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US: Lebanese man pleads guilty to buying drone parts for Hezbollah

Issam Hamade acquired sophisticated technology for drones and illegally exported them from US to Lebanese Shia group
Hamade faces as many as five years in prison at his sentencing next month, but prosecutors plan to ask for 30 months (AFP)

A Lebanese man has pleaded guilty to one count of conspiracy to violate US export laws after he was charged with conspiring to export drone parts and technology to the armed group Hezbollah.

Issam Hamade pleaded guilty to the charge in a federal court in Minnesota on Monday. His brother, Usama Hamade, faces similar counts and is also charged with smuggling, while a third defendant, Samir Ahmed Berro, remains at large.

Prosecutors said the two brothers acquired sophisticated technology for drones from 2009 to 2013, and illegally exported it to Hezbollah.

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The three, including Berro, are believed to have obtained technical equipment for drones from several US companies, including goods from a Minnesota company that manufactures digital compasses.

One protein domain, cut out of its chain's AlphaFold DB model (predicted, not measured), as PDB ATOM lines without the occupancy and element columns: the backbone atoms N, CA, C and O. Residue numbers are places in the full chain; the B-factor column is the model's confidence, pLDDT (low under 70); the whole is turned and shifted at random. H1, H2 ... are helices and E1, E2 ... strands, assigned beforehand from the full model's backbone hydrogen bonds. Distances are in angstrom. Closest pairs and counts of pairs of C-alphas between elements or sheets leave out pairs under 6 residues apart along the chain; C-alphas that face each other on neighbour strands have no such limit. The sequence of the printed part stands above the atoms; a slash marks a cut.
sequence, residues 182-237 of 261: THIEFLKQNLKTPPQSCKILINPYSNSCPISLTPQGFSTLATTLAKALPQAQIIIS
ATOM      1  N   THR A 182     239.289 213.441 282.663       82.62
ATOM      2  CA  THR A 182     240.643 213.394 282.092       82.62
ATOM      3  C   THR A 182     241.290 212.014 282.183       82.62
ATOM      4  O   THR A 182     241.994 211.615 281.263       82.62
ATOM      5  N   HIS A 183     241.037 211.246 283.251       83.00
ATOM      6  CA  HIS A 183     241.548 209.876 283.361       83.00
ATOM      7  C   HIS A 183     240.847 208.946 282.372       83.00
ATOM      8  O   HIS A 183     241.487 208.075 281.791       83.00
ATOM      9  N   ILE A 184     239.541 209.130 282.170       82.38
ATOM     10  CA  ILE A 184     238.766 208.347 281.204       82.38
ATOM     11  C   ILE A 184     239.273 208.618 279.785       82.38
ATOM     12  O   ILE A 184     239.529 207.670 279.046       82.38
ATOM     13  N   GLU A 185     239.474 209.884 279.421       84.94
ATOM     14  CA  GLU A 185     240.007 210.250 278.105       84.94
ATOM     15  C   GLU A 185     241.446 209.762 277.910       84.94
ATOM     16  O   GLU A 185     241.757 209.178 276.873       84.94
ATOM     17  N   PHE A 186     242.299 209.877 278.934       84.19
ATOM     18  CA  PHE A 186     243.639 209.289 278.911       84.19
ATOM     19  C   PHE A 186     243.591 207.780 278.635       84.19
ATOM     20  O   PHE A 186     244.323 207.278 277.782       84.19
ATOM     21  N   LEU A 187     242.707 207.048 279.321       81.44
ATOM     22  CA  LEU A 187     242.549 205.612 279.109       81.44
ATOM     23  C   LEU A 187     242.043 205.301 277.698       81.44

Other parts that were obtained include inertial measurement units, which can be paired with digital compasses to make drone guidance systems, a jet engine and 20 piston engines, according to the indictment.

Issam's plea agreement, filed on Tuesday, admitted that he arranged the purchase of goods and technology from various countries, including the US, between 2009 and 2011.

The plea deal also added that Issam transferred money from Lebanon to accounts in South Africa, at his brother Usama's request, knowing the money would be used to buy drone parts.

Issam says he had reason to believe the drone parts would end up in Syria, in violation of US export laws.

'Gun-totting thug'

Prosecutors noted that Hezbollah has used drones for many years, and that by providing parts for drones, the brothers "present a danger to the United States, and to other communities around the world".

The prosecutors added that Usama is a "violent, drunken, gun-toting thug" who once threatened to kill a government witness and his family by cutting them "to pieces".

Issam faces up to five years in prison at his sentencing next month, but prosecutors plan to ask for 30 months, according to a plea agreement. 

The Lebanese national's defence team plans to ask the court for time served - the time Hamade spent in detention while awaiting trial. He is expected to be deported after serving his time.

Hamade's brother Usama faces similar charges, but has also been accused of smuggling.

The US designated Hezbollah, a Shia-dominated Lebanese armed group and political party backed by Iran, as a terrorist organisation in 1997.

Still, the group's leaders say it is a resistance movement that aims to protect Lebanon from Israel.